Over the past 30 years the historical investigation of family life has become an important area of study. In studying the past, historians have drawn on the conceptual and methodological tools of demography, sociology and social anthropology, but they have also contributed to the conceptual and methodological frameworks of other disciplines as well as to our empirical knowledge of family life. They have taught us much about both the historical specificity and the historical continuity of family forms and ideologies, and about the relationship between industrialisation, capitalism, patriarchy and family change.
A History of the Family, first published in France in 1986 as Histoire de la Famille, seeks to combine the problematics of history with those of social anthropology, a discipline that has conventionally placed kinship at the centre of its analysis and used kinship and family bonds as a means of unravelling the social structures of a given society.
Volume one deals with the family structures of prehistory and antiquity, Europe in the dark and Middle Ages and the ancient civilisations of the Far East and Arab Islam. Its theme is the development of family forms over long periods of time.
Volume two deals with family relationships in early modern Europe, in "other worlds" (colonial South and Central America and modern China, Japan, India, Africa and "Arabia"), and in 19th-century and/or 20th-century western industrial societies (northwestern Europe as well as central and eastern Europe and the United States). Its theme is the impact of modernity on "the family".
This book is remarkable for its time span and geographical coverage. It seeks neither to provide an encyclopedic and comprehensive survey of family structures nor to create a continuous narrative with its own chronology, but to select key historical periods for review and to highlight what the study of transformations in family relationships can contribute to our knowledge of a given society and what each period of history can add to our understanding of "the family". Its central methodological assumption seems to be that family forms must be understood in the context of their own past and of the experience of other societies.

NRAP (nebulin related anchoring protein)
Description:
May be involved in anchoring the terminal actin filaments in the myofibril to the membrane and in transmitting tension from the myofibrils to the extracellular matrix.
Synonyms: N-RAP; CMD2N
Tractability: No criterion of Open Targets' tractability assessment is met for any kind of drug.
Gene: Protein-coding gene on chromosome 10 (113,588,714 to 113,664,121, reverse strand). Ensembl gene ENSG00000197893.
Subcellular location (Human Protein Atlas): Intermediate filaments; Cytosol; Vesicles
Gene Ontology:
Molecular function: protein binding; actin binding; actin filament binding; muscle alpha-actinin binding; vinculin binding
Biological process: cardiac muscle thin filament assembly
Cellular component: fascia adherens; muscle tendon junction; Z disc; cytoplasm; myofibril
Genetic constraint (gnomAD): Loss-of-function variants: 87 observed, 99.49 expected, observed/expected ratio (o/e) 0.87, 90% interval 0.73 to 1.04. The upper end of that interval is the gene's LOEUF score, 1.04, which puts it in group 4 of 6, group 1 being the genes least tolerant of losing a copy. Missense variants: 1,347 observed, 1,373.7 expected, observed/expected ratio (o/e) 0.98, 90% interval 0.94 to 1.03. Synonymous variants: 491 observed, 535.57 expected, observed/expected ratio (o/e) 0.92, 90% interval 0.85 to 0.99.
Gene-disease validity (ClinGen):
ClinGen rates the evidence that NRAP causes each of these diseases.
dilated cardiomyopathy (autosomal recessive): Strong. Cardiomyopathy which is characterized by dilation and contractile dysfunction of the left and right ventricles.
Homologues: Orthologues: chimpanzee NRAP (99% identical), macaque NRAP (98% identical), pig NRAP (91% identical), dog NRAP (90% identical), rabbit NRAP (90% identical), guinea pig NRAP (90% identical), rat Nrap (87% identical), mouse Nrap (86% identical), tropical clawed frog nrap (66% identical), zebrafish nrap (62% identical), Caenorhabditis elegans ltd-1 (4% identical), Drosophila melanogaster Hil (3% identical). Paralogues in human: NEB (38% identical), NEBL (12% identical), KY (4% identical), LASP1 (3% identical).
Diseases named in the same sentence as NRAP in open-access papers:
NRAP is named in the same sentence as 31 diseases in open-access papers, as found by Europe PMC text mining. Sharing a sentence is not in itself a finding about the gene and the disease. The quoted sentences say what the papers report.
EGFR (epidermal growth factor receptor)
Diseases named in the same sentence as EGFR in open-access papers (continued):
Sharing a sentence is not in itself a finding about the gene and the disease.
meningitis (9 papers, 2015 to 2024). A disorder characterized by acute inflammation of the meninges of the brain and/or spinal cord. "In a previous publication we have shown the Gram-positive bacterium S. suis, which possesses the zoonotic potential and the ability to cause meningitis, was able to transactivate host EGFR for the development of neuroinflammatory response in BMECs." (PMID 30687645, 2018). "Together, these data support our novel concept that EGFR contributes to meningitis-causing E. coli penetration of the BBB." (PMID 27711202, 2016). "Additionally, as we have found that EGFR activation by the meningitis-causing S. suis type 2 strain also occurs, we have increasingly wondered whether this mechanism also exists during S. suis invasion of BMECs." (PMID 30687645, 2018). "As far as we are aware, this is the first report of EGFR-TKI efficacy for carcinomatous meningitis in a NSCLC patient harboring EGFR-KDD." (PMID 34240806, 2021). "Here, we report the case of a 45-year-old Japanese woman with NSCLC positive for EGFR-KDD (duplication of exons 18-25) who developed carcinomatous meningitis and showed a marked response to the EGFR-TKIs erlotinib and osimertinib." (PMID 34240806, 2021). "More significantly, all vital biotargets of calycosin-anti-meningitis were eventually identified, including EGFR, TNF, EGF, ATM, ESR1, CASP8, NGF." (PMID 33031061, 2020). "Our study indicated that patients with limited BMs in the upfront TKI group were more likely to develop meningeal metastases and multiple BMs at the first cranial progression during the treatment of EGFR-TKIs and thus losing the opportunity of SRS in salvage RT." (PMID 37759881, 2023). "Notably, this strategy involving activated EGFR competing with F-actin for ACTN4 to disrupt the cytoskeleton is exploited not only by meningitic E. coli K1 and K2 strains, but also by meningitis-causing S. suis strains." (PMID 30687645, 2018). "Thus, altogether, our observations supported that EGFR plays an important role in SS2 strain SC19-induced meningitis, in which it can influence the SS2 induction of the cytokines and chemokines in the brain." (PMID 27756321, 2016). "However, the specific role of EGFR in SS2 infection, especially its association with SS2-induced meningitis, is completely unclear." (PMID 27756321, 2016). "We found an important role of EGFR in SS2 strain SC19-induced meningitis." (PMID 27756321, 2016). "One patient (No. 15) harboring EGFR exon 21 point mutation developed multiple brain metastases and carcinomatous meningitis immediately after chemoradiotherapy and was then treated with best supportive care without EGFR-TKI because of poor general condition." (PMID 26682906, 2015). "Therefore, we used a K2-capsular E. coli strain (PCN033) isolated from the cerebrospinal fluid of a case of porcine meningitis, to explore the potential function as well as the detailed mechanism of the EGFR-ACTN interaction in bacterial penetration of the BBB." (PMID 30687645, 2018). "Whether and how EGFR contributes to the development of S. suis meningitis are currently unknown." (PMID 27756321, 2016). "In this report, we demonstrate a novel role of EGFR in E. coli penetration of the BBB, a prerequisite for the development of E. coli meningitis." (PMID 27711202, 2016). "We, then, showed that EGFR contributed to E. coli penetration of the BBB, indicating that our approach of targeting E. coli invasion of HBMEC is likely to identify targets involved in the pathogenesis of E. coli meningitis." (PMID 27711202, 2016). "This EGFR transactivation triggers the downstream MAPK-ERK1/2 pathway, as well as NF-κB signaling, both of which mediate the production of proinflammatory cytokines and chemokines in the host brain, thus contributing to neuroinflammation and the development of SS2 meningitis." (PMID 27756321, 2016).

Judgements as to the success of this ambitious endeavour are likely to vary, depending on the reader's expectations, theoretical and ideological perspectives, favoured methodologies and expertise. Experts in a particular historical period will find little that is new or original in the discussions of their own period. Moreover, some periods/societies are less readily dealt with than others. Thus some chapters cover so vast a time span and geographical area, deal with periods of history that are so distant and for which there is so little data, and/or necessarily spend so much time delineating the historical and social context that their account of family transformations is inevitably rather general.